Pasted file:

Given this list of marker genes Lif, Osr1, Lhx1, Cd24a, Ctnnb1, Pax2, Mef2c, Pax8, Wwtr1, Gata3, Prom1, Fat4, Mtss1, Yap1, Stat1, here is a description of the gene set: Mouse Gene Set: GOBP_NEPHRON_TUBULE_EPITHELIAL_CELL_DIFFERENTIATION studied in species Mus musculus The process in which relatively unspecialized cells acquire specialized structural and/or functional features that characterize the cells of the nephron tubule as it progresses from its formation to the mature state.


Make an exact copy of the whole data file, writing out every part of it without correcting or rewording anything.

Given this list of marker genes Lif, Osr1, Lhx1, Cd24a, Ctnnb1, Pax2, Mef2c, Pax8, Wwtr1, Gata3, Prom1, Fat4, Mtss1, Yap1, Stat1, here is a description of the gene set: Mouse Gene Set: GOBP_NEPHRON_TUBULE_EPITHELIAL_CELL_DIFFERENTIATION studied in species Mus musculus The process in which relatively unspecialized cells acquire specialized structural and/or functional features that characterize the cells of the nephron tubule as it progresses from its formation to the mature state.